• Hardcover: 424 pages
  • Publisher: Southern Illinois University (January 1, 1963)
  • Language: English
  • ASIN: B00005XMGF
  • Product Dimensions: 9.2 x 5.9 x 1.3 inches
  • Shipping Weight: 1.6 pounds
  • Average Customer Review: 5.0 out of 5 stars  See all reviews (5 customer reviews)
  • Amazon Best Sellers Rank: #2,374,707 in Books (See Top 100 in Books)

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10 of 10 people found the following review helpful By Red J. Comb on October 3, 2004
Format: Hardcover
I have had this book for more than 30 years (a 17th birthday gift), and it remains my all-time favorite on the region where I was born, but never really got to know. John W. Allen wrote a column, "It Happened in Southern Illinois," in the Carbondale newspaper for many years, and these columns are collected in this fine book. Allen himself was born in a log cabin in 1887, and knew the folkways of his region well.
Included are profiles of prominent Southen Illinoisians like William Jennings Bryan, Pierre Menard, and William Edgar Borah; and legendary figures like riverman Mike Fink (who could outshoot Davy Crockett and who once jumped halfway across the Mississippi and, realizing he would fall a few feet short of the opposite shore, turned around and went back)and tavern-keeping outlaw Willlie Potts. There are stories of Abraham Lincoln, Lafayette, George Rogers Clark, Pontiac, Robert Ingersoll, Ned Buntline, Johnny Appleseed, Daniel Boone, and other historical figures who came here.
Ghost tales, local superstitions, home remedies, sketches of pioneer and farm life, are not neglected. We learn the differing theories on how "Egypt" came by its name, how numerous towns acquired theirs, and how industry and business developed in the area.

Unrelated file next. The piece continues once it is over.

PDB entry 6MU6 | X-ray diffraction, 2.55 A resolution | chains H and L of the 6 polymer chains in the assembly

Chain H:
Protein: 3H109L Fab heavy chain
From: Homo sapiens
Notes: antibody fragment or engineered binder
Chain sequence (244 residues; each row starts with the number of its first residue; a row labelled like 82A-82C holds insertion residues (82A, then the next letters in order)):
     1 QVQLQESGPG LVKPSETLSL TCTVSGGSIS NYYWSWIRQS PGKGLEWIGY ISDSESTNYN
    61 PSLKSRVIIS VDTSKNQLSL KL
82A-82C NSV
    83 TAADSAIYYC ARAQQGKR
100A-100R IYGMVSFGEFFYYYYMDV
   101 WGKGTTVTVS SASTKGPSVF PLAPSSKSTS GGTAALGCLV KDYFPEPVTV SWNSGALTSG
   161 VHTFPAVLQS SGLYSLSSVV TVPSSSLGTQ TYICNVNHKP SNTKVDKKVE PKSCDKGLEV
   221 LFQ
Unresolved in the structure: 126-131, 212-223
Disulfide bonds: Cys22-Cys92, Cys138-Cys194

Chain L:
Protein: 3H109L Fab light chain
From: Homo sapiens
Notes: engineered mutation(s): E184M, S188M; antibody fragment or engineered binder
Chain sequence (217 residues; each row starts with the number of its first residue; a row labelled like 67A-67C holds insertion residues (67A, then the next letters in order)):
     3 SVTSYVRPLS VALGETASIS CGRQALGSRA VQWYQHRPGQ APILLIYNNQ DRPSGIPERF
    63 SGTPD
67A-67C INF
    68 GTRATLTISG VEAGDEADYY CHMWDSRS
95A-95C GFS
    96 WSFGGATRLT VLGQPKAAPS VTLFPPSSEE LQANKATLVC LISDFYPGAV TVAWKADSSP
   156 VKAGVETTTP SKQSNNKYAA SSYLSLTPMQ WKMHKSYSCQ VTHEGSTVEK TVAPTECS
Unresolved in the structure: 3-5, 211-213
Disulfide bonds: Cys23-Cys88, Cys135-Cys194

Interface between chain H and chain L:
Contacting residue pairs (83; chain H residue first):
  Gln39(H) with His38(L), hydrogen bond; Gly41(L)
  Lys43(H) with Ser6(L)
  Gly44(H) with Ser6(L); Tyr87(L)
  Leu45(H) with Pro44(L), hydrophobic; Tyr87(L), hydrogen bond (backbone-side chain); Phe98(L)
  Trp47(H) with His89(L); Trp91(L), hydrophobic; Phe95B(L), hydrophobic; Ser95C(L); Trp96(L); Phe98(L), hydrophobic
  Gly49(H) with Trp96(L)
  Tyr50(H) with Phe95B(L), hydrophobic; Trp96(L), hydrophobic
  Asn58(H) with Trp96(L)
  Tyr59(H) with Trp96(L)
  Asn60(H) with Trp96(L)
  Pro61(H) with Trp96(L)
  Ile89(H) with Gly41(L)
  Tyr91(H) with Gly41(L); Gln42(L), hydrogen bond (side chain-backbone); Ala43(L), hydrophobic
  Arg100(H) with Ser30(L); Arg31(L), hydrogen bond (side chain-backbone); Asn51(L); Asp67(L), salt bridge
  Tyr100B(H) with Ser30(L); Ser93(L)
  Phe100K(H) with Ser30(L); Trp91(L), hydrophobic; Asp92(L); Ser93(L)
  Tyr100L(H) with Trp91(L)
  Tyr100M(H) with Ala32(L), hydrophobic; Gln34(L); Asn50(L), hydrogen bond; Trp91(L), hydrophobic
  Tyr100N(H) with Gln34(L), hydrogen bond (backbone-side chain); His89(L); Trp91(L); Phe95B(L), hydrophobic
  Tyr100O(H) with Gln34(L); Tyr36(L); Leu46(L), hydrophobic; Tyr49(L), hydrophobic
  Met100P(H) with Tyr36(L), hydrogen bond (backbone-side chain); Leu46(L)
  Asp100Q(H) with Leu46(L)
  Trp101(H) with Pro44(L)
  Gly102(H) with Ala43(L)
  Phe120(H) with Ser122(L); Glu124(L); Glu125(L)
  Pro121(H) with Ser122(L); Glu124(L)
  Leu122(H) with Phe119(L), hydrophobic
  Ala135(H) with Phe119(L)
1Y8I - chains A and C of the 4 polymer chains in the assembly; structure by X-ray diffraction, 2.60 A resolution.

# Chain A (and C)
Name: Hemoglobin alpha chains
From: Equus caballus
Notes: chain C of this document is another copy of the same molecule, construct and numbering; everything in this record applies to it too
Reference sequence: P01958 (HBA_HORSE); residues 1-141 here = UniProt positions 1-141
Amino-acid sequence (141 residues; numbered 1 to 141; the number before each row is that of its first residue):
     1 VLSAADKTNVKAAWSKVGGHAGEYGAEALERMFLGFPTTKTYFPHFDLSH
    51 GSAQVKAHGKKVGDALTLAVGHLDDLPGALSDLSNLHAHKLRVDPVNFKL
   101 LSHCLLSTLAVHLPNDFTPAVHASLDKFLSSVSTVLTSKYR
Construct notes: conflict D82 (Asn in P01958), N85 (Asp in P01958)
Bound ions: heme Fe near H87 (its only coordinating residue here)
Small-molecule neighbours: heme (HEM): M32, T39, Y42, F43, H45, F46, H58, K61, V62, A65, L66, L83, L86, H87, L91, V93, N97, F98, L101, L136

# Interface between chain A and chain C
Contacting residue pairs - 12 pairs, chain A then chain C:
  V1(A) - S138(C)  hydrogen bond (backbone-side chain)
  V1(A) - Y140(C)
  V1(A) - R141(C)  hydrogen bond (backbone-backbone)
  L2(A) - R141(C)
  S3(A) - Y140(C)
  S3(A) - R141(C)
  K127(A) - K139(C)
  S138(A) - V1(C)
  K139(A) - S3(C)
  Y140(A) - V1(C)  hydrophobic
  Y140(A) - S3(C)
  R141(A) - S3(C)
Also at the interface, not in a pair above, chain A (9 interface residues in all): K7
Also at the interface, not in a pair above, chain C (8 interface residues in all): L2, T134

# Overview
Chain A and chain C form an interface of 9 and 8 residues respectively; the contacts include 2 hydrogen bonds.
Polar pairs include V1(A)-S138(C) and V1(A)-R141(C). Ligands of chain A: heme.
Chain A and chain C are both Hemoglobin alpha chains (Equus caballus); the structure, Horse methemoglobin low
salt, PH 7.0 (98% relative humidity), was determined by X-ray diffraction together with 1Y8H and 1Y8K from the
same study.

We meet William Newby, the soldier who disappeared during the Civil War and whose attempts to reunite with his family many years later led to persecution and imprisonment as an old man. There are also blacksmiths, itinerant peddlers, river pirates, tall-tale tellers, and other long-vanished characters of the American scene.
Allen's affectionate yet clear-eyed prose avoids the usual traps of books on the folkways of the rural past.
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1 of 1 people found the following review helpful By Pamela Stock on September 11, 2009
Format: Hardcover
If you are looking for the history of Illinois from an everyday view then this book will be a great resource. I was pleased at the variety of subjects it covered and the details of everyday life. There were also interesting stories on individuals. I really liked this book and gleaned a lot of information from it for a talk I was doing on life in the 1840's.
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Format: Hardcover
This is a collection of newspaper columns by John W. Allen treating subjects associated with the Shawnee Hills in southern Illinois, between the Wabash and Mississippi Rivers. Most of them were what we would call folklore, but in the widest sense: they were plain history as well, some of them, the kind of things people used to talk about. The history that used to resonate with average people, before the mass media ate and digested people's imagination. The people who used to live in Egypt, as it was called in Illinois.

If this sort of thing is interesting to you, both volumes are very good reading, bedside reading perhaps. Allen was a very good writer, of the journalistic sort anyway. He wasn't a professional scholar, but well-versed in this sort of stuff and a competent fact-checker. Anyone familiar with Vance Randolph's books on the Ozarks, or Richard Dorson's books for the general reader on local American folklores will enjoy this and its companion volume, though Allen's works are not quite as penetrating and scholarly as Dorson's, nor as engagingly written as Randolph's.
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1 of 1 people found the following review helpful By GardenGirl on August 7, 2008
Format: Hardcover Verified Purchase
Loved it! Its full of real myths passed down over time. They collected from the older (and now gone) generations.
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By Michelle Vaughn on June 19, 2015
Format: Hardcover Verified Purchase
This is a wonderful memory for me since I grew up in the Evansville, IN area.